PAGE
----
This paper examines the political process of how social movements have led the appropriation and translation of SSE practices into policy in Latin America. Using examples from prominent indigenous, rural and urban movements, the paper illustrates the conflicts and contradictions that this translation produces, which circumscribes SSE to its role in articulating better forms of development, thus undermining the emancipatory potential of SSE as a development alternative. This is leading to a persistent breach between the new realities and agendas imagined by social movements (what the author calls the “Beyond Zone”), and the ways SSE–inspired policy is organized. The author argues that it is only by engaging with the former that the latter can be enriched substantively. SSE–inspired policy can become a prefigurative programme that learns from the movements’ practices. This might be a tool to facilitate the emergence of alternatives beyond capitalism, rather than being an instrument for social control in the name of chimeric “empowerment” and “participation”.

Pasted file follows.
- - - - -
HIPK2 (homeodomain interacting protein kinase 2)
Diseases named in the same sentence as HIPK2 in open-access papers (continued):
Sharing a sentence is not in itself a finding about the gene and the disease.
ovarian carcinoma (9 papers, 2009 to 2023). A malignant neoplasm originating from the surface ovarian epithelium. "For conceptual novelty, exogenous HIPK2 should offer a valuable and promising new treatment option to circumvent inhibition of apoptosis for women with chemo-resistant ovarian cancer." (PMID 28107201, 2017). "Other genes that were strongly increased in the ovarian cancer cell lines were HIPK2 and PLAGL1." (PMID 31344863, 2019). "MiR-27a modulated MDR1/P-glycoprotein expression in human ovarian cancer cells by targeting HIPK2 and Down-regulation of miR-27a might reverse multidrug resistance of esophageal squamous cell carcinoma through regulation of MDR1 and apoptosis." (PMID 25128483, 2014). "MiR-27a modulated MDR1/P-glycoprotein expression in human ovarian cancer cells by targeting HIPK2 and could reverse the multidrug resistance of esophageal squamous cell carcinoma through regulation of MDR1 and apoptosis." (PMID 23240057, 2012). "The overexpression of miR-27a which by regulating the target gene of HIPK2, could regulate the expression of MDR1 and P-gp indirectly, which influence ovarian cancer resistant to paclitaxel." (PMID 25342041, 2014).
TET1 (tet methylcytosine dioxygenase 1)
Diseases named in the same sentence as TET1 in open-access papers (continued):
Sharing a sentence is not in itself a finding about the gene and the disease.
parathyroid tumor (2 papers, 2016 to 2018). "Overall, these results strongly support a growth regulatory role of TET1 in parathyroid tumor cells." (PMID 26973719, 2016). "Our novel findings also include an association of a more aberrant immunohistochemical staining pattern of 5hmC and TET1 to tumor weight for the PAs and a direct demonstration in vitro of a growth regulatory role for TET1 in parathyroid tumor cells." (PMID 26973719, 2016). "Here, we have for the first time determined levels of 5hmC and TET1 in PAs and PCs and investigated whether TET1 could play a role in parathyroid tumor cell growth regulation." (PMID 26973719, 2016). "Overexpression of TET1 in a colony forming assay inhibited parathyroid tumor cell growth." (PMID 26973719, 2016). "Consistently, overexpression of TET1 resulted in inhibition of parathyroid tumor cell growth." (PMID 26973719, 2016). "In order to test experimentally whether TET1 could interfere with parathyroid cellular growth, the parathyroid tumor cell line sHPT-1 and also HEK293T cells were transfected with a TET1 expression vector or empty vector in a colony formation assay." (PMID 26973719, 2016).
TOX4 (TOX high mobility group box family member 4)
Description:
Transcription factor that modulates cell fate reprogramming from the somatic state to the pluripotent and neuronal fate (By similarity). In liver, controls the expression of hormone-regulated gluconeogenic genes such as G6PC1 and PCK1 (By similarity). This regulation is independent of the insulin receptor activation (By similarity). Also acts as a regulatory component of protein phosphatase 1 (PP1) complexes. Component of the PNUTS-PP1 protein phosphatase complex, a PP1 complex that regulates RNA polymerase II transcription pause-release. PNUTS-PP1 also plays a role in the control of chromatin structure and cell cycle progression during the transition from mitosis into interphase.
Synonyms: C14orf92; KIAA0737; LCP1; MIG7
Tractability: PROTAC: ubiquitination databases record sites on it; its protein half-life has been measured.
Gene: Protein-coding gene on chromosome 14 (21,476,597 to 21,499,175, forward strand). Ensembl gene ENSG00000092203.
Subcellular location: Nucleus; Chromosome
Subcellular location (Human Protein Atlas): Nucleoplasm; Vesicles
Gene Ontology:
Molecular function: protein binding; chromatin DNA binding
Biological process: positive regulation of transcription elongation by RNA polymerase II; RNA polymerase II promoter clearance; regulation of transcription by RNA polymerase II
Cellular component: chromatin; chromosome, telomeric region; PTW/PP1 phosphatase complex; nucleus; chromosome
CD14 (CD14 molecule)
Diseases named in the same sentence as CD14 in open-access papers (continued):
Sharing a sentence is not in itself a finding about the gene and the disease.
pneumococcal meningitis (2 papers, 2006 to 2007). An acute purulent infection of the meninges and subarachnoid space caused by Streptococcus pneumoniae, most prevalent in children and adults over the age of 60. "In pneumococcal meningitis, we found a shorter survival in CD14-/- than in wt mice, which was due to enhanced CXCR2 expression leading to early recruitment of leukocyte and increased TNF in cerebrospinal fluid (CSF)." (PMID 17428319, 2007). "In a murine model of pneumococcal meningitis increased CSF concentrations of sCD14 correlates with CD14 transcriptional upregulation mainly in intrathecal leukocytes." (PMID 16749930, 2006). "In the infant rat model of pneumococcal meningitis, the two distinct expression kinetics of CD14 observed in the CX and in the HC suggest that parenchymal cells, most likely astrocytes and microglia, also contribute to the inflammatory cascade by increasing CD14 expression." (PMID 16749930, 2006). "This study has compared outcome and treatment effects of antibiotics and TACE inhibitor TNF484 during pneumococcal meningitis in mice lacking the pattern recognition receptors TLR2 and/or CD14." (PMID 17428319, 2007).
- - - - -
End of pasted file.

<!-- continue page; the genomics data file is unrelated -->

Ana Cecilia Dinerstein (PhD) is Associate Professor of Sociology at the University of Bath, researching autonomous movements, social emancipation and the politics of policy. She is the author of numerous articles, chapters and books on Argentine and Latin American movements, politics and policy. Her book Autonomy in Latin America: The Art of Organising Hope will be published in 2014.